As the fifth of November brings bonfires and fireworks to brighten dark winter nights, the legacy of Guy Fawkes needs a rethink. The official line in history is that he was a traitor. The burning of his effigy has been a part of English culture since 1605. I think Guy Fawkes was the first punk rocker and a foiled underdog, that’s why there has always been an undercurrent of sympathy for the guy in British society. He was caught with a keg of gunpowder trying to blow up parliament; this action is the ultimate embodiment of the A for Anarchy symbol you’ll find on a hardcore punk’s leather jacket.

The inspiration for the vigilante mask in the V for Vendetta series and in the Occupy Wall Street movement; even the conservative Telegraph newspaper has recently joined in the argument with an article asking to forgive Guy Fawkes because “he has become a global brand,” arguing that he’s “an icon of the complex and flawed nature of human beings”. Whether he was a terrorist, freedom fighter or simply misunderstood, I can’t think of anything more punk rock than that.

In the spirit of this, I want to share the classic “Person’s Unknown” by the anti-establishment, staunchly feminist anarcho-punk band, Poison Girls. At the band’s inception the lead singer/guitarist, Vi Subversa was a middle-aged mother of two that wrote songs exploring sexuality and gender roles. The lyrics of this song are dedicated to all the disaffected, those left on the outside of society looking in and it’s sheer brilliant poetry set to a hypnotic rock riff.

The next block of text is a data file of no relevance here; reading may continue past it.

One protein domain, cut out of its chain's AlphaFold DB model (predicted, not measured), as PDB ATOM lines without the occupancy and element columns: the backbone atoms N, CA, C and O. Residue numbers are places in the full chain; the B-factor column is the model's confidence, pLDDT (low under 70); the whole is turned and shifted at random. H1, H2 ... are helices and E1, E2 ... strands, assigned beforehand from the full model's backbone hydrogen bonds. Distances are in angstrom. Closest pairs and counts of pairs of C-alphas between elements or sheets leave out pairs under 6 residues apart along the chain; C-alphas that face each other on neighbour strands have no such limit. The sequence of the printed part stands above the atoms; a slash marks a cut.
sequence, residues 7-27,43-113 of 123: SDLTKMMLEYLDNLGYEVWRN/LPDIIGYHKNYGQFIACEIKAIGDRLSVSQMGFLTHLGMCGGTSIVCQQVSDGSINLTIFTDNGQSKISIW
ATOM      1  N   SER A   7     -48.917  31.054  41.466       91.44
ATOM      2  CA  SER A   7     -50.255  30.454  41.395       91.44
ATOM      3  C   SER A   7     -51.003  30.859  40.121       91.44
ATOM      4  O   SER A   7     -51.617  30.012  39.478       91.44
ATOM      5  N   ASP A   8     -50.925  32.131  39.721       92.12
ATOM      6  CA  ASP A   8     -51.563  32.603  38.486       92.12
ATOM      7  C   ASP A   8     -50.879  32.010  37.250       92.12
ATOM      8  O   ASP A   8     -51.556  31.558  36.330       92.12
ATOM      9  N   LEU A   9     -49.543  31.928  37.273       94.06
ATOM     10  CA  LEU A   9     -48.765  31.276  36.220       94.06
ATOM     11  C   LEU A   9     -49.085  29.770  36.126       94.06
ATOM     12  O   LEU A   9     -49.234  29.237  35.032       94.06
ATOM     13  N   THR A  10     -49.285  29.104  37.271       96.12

“Hey there Mr. Average, you don’t exist, you never did,
Hiding in shadows, persons unknown.
Habits of hiding soon will be the death of us,
Dying in secret from poisons unknown.”

Genius!

When I went to the Liverpool Psych Festival I missed out on reviewing several acts because of DJ duties. One band on that list was a favourite of mine, the Cult of Dom Keller. I’ve seen them several times, recorded their gigs to broadcast on my radio show and it is remiss of me not to finally mention them here. These mesmeric dream drone merchants pack a powerful punch live and are a definite must for those who love it loud and fuzzy.

If you always had a hankering to pop into a time machine and go to a Lush gig back in the day, you need to give Star Horse a whirl. They may be from modern Stockholm, Sweden, but they create a pure reproduction of early nineties UK shoegaze/dream pop. All the classic ingredients are present, indecipherable lyrics and soaring harmonies loaded onto haunting guitars that spin into a hazy gazer heaven.

I am pleased to announce that Paper Dress Vintage has reopened at 352a Mare Street, in Hackney Central, E8, with two floors for double the retro clothes and music joint fun. I’m delighted to be DJing at their eight year birthday event on Saturday November 7th. There is killer live music on offer, with some sweet, loved-up California dreaming from LA band, Lovey Dove and The Soul Naturals giving you a soulgasm of sounds. I take the decks after 12 am with my psych, soul, freakbeat and old style rock ‘n’ roll feast until the wee hours.

I will also be DJing at Amersham Arms, 388 New Cross Road, SE14 on Friday November 6th. It’s free entry and I’m in the back room from 10:30pm to 3am with 80’s electro, 90’s danceable fun and old skool hip hop.

To keep with the punk ethos of the piece, I’d like to share a Kool Kitchen from the vaults. Here is my interview with Glen Matlock from The Sex Pistols as he chats with me about being a teenage Pistol and working with the Small Faces and Iggy Pop.

Ola’s Kool Kitchen 237 with Glen Matlock by Ola’s Kool Kitchen on Mixcloud